In Texas, non-subscriber employers cannot argue that an injured employee was guilty of contributory negligence as a defense in a workplace injury case because Texas follows a modified comparative negligence system, specifically a “51% bar rule.” Under this legal framework:
1. Pure Contributory Negligence Barred:
Texas does not apply pure contributory negligence, which would bar an injured party from recovering any damages if they were found even slightly negligent. In a pure contributory negligence system, if an injured employee is found to be even 1% at fault for their injury, they cannot recover any damages.
2. 51% Bar Rule:
Texas follows the modified comparative negligence rule with a 51% bar. This means that an injured employee can still recover damages even if they were partially at fault for their injury, as long as their fault is not greater than 50%. However, if the employee’s fault is equal to or greater than 51%, they are barred from recovering any damages.
Under this system, the injured employee’s contributory negligence may reduce their recoverable damages, but it does not completely prevent them from seeking compensation for their injuries. The court will determine the percentage of fault assigned to each party involved and reduce the employee’s award accordingly if they are found partially at fault.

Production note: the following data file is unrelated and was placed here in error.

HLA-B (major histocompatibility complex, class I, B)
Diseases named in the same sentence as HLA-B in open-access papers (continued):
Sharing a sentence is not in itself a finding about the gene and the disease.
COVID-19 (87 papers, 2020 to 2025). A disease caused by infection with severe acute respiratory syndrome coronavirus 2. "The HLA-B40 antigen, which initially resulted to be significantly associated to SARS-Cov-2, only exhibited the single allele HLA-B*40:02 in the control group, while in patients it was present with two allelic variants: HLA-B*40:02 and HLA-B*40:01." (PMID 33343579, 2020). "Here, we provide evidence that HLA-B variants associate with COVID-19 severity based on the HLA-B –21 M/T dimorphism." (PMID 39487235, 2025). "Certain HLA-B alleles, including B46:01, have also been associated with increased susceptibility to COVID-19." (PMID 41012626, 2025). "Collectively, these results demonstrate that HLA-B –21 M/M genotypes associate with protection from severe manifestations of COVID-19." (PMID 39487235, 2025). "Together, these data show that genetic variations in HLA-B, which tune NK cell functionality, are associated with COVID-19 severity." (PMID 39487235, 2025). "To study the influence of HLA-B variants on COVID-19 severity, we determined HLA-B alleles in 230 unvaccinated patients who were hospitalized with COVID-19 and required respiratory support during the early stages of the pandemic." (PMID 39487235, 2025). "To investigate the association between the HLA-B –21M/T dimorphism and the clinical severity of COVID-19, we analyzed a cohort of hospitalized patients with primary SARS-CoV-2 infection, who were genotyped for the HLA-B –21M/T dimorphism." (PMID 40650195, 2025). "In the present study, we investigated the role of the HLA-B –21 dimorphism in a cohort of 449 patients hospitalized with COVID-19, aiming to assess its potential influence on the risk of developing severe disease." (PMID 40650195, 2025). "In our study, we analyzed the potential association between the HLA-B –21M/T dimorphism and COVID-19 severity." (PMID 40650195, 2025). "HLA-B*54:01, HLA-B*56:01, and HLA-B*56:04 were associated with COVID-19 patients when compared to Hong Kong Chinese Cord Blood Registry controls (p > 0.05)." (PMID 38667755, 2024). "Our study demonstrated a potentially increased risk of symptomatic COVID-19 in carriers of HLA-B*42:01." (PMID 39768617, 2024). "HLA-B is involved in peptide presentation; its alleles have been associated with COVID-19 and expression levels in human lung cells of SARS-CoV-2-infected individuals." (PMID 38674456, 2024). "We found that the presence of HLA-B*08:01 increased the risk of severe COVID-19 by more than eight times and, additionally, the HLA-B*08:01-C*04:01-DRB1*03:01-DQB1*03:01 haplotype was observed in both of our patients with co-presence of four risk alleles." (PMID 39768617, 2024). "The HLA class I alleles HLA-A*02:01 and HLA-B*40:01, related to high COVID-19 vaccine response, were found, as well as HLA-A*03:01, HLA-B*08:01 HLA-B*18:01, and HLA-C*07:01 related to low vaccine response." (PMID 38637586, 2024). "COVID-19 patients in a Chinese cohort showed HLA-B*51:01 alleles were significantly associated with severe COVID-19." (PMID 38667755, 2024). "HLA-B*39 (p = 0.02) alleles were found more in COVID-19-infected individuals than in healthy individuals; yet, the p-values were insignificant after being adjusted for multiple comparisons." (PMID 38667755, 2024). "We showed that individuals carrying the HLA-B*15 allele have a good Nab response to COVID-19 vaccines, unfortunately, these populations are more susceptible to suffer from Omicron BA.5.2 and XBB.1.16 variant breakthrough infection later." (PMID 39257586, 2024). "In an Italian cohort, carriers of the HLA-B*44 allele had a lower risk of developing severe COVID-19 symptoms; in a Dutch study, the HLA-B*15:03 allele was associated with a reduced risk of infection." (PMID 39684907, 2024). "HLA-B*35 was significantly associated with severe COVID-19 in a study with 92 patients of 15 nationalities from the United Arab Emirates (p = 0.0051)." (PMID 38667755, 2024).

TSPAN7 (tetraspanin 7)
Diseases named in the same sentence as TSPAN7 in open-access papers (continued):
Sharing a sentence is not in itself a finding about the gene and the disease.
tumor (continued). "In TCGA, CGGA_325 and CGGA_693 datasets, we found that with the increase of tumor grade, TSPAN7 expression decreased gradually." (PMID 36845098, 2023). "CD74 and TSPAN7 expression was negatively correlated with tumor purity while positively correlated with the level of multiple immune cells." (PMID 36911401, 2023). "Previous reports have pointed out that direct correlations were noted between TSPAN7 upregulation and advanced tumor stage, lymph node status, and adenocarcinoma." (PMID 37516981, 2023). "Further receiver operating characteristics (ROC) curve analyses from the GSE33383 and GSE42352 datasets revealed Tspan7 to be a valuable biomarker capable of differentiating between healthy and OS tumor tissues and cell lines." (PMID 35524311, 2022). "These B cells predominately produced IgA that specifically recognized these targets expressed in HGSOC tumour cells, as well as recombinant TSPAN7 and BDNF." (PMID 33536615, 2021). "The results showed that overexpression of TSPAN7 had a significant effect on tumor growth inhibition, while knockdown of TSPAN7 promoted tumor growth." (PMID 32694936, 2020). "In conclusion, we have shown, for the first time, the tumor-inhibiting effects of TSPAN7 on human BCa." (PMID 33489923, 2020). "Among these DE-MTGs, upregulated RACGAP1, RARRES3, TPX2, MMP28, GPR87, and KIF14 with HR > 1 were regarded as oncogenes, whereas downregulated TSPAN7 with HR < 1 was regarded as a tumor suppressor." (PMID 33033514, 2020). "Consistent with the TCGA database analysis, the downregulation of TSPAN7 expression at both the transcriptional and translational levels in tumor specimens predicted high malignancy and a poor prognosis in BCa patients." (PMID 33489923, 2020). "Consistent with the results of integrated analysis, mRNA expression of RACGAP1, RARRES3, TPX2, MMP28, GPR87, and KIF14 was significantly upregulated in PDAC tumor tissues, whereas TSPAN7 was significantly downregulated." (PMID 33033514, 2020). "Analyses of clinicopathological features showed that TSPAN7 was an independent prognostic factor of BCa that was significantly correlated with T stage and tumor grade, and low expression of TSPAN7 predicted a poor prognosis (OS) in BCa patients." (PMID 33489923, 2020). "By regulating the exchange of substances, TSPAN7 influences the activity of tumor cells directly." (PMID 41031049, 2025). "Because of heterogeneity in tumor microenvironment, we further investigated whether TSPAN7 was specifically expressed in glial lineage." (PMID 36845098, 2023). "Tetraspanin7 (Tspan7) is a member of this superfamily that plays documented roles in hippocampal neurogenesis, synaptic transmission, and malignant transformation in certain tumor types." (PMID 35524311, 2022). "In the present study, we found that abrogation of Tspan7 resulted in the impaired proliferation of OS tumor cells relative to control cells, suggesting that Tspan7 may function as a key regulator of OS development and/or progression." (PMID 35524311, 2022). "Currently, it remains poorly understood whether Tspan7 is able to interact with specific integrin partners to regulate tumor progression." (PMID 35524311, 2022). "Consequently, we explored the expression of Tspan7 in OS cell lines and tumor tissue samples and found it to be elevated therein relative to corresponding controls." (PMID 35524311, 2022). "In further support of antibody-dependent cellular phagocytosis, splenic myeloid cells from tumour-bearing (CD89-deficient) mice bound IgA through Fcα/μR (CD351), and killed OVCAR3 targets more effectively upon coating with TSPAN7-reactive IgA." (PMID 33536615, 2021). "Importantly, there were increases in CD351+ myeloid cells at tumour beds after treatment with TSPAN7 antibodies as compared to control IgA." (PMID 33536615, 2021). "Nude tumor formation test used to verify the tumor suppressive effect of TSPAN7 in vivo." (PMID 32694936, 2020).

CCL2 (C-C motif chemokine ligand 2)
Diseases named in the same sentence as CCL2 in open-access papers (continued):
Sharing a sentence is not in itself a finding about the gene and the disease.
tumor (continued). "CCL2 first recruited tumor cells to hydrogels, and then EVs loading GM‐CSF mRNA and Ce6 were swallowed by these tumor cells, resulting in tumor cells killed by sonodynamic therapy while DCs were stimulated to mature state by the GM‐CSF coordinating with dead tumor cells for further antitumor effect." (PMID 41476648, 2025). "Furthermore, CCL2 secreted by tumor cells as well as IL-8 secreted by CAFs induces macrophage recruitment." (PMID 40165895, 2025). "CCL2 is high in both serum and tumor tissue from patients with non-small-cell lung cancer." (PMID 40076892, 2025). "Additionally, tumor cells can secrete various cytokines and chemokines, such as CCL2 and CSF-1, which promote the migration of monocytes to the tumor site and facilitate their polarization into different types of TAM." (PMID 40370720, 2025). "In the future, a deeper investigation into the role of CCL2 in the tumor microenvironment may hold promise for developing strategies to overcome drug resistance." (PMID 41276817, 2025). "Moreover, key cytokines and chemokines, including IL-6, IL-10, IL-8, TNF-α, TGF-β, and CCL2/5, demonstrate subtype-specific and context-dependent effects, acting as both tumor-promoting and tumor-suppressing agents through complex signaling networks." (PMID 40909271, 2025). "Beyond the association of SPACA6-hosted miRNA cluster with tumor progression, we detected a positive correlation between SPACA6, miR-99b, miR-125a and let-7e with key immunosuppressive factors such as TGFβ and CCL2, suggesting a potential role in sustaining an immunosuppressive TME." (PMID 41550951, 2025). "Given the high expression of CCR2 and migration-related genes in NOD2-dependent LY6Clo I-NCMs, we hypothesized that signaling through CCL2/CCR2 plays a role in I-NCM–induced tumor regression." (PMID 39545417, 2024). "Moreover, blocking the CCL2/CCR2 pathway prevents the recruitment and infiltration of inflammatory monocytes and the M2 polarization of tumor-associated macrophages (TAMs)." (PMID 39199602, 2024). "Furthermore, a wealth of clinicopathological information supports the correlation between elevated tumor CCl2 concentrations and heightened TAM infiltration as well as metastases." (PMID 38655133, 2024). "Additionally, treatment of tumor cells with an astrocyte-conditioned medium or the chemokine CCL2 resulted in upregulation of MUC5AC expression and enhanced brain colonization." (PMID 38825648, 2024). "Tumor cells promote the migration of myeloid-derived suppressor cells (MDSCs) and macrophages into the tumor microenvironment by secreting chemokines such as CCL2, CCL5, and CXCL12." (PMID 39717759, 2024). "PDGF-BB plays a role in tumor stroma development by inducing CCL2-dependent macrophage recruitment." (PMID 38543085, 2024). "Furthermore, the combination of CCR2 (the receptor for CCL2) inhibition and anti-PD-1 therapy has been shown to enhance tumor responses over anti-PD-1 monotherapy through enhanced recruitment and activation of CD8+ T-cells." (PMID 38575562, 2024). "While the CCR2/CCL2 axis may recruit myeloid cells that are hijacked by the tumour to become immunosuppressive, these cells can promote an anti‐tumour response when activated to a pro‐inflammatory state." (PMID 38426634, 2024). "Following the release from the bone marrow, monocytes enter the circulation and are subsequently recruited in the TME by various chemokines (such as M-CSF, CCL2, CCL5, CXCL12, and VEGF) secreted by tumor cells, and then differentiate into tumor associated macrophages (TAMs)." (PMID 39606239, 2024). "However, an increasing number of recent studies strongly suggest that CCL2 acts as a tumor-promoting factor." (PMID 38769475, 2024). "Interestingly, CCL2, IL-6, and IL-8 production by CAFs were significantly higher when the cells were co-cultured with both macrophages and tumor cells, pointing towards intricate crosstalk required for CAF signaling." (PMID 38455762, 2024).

It’s worth noting that workers’ compensation, which many non-subscriber employers do not provide, operates on a “no-fault” basis. In a workers’ compensation system, injured workers are generally entitled to benefits regardless of fault, and employers are immune from most personal injury lawsuits brought by employees. However, in non-subscriber cases, the modified comparative negligence rules apply, allowing injured employees to seek damages while considering their own degree of fault.
Injured at Work?
We know we can help you!
Non-Subscriber claims in Houston, Dallas, Austin, Corpus Christi, San Antonio and The Rio Grande Valley.
In summary, Texas non-subscriber employers cannot use contributory negligence as a complete defense, but the injured employee’s degree of fault may affect the amount of damages they can recover under the modified comparative negligence system.
- Will I Get Fired If I Hire A Lawyer?
- Can I Claim Lost Wages And Recover Medical Costs?
- How Long Will It Take To Resolve My Work Injury Case?
- What are Attorney’s Fees Texas Non-Subscriber Cases?
- Do I Pay Attorneys Fees If My Case Is Lost?
- Do I Pay Case Expenses If My Case Is Lost?
- Does My Lawyer Need To Live In The Area Where I Live?
- Don’t Let A Lawyer Choose You, You Choose Your Lawyer!
- Do I Need a Workers’ Comp Lawyer or a Non-Subscriber Work Injury Lawyer?
- Hire A Texas Nonsubscriber Lawyer Early In Your Injury Case!
- Having a Positive Result in Your Texas Non Subscriber Work Injury Case
- Your Texas Non Subscriber Case Will be Our Priority Every Step of the Way!